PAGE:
Suze Orman says ignore the stock market and focus on that instead

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This is something that could affect you more in the short term.


Key points

  • Many people’s stock portfolios have been declining since the start of the year.
  • Financial expert Suze Orman says worrying about plummeting portfolio values ​​isn’t a good use of anyone’s time, and there’s a more important metric to track.

At this point, it’s fair to say that the stock market is having a pretty miserable year. Major indexes like the Nasdaq and S&P 500 have fallen significantly since the start of 2022, and many investors are taking big losses when they log into their brokerage accounts.

But financial expert Suze Orman thinks consumers shouldn’t focus on the stock market right now. Instead, they should look at another factor that’s more likely to impact their finances: interest rates.

The cost of borrowing could skyrocket

Many people are staring at losses in their investment portfolios these days. And while that can be upsetting and frightening, it’s also not a situation that an individual can change.

In fact, the best advice for weathering a stock market downturn is to sit back, leave your portfolio alone, and wait for it to recover. But checking your (diminishing) balance every day really isn’t a good use of your time, Orman insists.

What is a good use of your time, on the other hand, is tracking consumer interest rates. That’s because it’s gotten more expensive to borrow year-to-date, and it’s likely to get even more expensive as 2022 progresses.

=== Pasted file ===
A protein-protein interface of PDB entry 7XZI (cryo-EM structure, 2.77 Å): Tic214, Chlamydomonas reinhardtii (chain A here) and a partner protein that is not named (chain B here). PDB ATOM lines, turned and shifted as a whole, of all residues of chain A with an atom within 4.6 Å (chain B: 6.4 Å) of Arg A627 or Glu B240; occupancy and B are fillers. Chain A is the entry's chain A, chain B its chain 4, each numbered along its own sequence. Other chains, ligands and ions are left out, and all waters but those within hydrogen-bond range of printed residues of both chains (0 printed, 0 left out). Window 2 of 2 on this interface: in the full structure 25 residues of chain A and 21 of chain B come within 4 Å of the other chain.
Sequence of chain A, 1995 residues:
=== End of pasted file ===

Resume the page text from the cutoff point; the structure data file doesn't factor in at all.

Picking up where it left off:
The Federal Reserve has implemented several rate hikes since the start of the year, and its most recent rate hike was the highest in 28 years. And the reason the Fed is so aggressive comes down to an effort to get inflation under control.

If borrowing becomes more expensive, consumers will at some point have to cut back on spending, at least on non-essentials. And once they do, it will give supply chains a chance to catch up with demand. Once there, the price of daily consumer goods should begin to fall.

But while the Fed’s intentions may be good, the reality is that borrowing is getting more and more expensive. Orman insists consumers should weigh their options if they are looking to borrow short term and lock in loans before interest rates rise.

At the same time, those with variable rate loans really should make an effort to start paying them off – before they get more expensive. This means borrowers who owe money on credit cards or HELOC should do their best to reduce their existing balances.

Don’t focus on falling stock values

The stock market can cause a lot of people a lot of stress right now, but focusing on it won’t be a good use of your time or mental energy. In fact, the more often you log into your brokerage account and track your balance, the more temptation you might be to panic sell stocks and lock in losses accordingly.

Rather than doing this, take the time to assess your current loans and borrowing needs. Interest rates are likely to continue to rise in the short term, and the last thing you want is to find yourself stuck paying more than you can afford.

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